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Bayford v Boese Encore

Last year I wrote two blogs on this case. The first was on the decision of the Ontario Court of Appeal,[1] which reversed the decision of S. Corthorn J at trial.[2] The second was on the Court of Appeal’s cost endorsement.[3]

In summary, the testator, Bruce Boese, had his lawyer prepare a draft will naming his long-time friend, Brenda Bayford, as his executor and sole beneficiary. She had helped him operate his farm for the last two decades of his life. Brenda could not locate the executed and witnessed will but brought an action to prove the will in solemn form. She produced two Versions of the draft will, both photocopies. Version 1 contained only Bruce’s signature and no signatures of witnesses. Version 2 contained Bruce’s signature and the signatures of two witnesses. Bruce’s brother, Brian, who stood to inherit half of Bruce’s estate if he died intestate opposed Brenda’s claim that Version 2 was Bruce’s will and should be admitted to probate. He claimed that the witnesses’ signatures had been added to Version 2 after Bruce died. Brenda never produced the original of Version 1, and a handwriting expert testified that Versions 1 and 2 contained copies of the same signature that was said to be Bruce’s, which is impossible. Corthorn J accepted Brenda’s evidence and held that Version 2 had been validly executed.

The Court of Appeal allowed the appeal on the ground that Corthorn J had fallen into palpable and overriding error, because she misunderstood Brian’s position and the importance of the expert evidence and made a number of other errors. In the costs decision the Court of Appeal held that Brian was not entitled to full indemnity costs on the appeal because, although a court can award such costs when a party has engaged in reprehensible, scandalous, or outrageous conduct, this principle normally applies only to trial proceedings and there was no such conduct on the appeal. However, the court awarded Brian costs on a substantial indemnity basis because he had the heavy burden of establishing that the trial judge made a palpable and overriding error. The court endorsed the parties’ agreement that Brian was entitled to his costs at trial and that the assessment of those costs should be referred to the trial judge. That assessment is the focus of this blog.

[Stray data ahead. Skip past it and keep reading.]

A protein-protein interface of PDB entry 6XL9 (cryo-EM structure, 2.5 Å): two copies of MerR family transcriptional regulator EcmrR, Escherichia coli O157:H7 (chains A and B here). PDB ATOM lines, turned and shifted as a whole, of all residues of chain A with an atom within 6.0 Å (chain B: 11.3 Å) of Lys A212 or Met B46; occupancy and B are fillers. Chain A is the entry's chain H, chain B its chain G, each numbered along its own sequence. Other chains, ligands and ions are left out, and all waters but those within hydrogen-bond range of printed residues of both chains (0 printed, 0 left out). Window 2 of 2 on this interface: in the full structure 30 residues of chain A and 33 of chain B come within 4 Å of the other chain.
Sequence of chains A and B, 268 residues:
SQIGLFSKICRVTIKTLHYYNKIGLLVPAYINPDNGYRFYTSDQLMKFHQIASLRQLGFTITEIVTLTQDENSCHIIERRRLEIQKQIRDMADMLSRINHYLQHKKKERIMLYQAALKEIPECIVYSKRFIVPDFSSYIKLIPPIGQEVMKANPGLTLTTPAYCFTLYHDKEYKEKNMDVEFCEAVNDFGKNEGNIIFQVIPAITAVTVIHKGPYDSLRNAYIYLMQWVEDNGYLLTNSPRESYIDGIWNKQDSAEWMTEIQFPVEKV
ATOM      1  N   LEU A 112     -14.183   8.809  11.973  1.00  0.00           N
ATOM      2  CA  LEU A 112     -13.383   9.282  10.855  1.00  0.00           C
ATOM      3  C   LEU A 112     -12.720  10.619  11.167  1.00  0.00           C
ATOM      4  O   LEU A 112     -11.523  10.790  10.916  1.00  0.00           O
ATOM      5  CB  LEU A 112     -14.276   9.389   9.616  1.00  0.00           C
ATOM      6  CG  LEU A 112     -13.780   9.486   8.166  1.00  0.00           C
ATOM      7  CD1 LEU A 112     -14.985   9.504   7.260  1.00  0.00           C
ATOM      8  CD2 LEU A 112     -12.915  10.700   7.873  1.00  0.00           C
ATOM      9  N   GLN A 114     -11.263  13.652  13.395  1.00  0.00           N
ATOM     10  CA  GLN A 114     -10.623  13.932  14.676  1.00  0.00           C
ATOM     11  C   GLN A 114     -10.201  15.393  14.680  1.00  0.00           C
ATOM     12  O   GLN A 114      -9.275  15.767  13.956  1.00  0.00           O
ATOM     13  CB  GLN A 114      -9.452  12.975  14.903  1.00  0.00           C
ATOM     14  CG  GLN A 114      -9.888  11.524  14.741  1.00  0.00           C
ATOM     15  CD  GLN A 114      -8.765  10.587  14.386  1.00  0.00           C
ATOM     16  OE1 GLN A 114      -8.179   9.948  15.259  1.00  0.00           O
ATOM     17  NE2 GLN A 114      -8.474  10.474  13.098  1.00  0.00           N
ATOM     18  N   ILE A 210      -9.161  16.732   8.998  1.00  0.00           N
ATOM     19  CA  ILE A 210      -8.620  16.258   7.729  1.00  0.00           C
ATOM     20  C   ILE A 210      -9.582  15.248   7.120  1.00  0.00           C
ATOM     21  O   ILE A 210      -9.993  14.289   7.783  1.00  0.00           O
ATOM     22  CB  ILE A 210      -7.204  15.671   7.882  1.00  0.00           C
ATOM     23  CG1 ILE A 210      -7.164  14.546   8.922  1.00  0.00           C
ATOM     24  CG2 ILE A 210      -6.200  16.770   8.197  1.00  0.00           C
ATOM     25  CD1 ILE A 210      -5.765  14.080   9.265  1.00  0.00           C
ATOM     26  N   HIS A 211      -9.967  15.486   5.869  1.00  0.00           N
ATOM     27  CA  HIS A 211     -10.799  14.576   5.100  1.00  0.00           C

In the assessment proceedings,[4] Brian sought costs on a full indemnity basis, because in presenting her case as she did, Brenda in essence attempted to perpetrate a fraud on the court by knowingly misleading the court at trial about the documents she submitted.

In the 2019 costs endorsement, Corthorn J had been critical of Brenda’s lack of diligence in carrying out the oral and documentary discovery process, and that she failed to manage the relevant documents responsibly. Accordingly, she held that the costs to which Brenda was entitled from the estate should be reduced by 50%. Her Honour concluded that, on its own, this type of conduct did not rise to the level of conduct that would make an award of costs on a full indemnity basis appropriate. However, she went on to state:

27      Taking into consideration the plaintiff’s evidence at trial and the decision of the Court of Appeal for Ontario, I find that the plaintiff attempted to perpetrate a fraud on the Estate, on the beneficiaries under the existing valid will and on the court. The plaintiff did so in two capacities — as the putative estate trustee and as a litigant. She involved two other individuals in that attempt — the two individuals whose names and signatures appear on Version 2 as witnesses to the Testator’s signature and who gave evidence at trial.

28      I find that the litigation was caused entirely by the plaintiff’s conduct. Taking into consideration that finding and the findings previously made about the plaintiff’s litigation conduct, I conclude that the plaintiff engaged in the type of egregious and reprehensible conduct that warrants sanction in the form of an award of costs on a full indemnity basis. Consequences of this kind, for the type of behaviour in which the plaintiff engaged, serve as a deterrent to prevent others from engaging in similar conduct.

Accordingly, she held that Brian was entitled to his trial costs on a full indemnity basis. She then assessed the costs claimed by Brian by reference to the factors listed in r. 57.01(1) of the Rules of Civil Procedure and found them to be reasonable. Further, she applied the Court of Appeal’s order in its costs endorsement that, to the extent Brian cannot recover his trial costs from Brenda, he can recover them from the estate.

The assessments of the costs on the appeal and at trial will be welcomed by the bar, I’m sure, because they clarify when full indemnity costs may be awarded.

[1]    2021 ONCA 442. See https://welpartners.com/blog/2021/08/o-what-a-tangled-web-we-weave-bayford-v-boese/.

[2]    2019 ONSC 5663, 50 ETR 4th 204, followed by a costs endorsement at 2019 ONSC 6919.

[3]    2021 ONCA 533, 69 ETR 4th 216. See https://welpartners.com/blog/2021/12/costs-in-estate-litigation-on-a-finding-of-fraud/.

[4]    2021 ONSC 8392.


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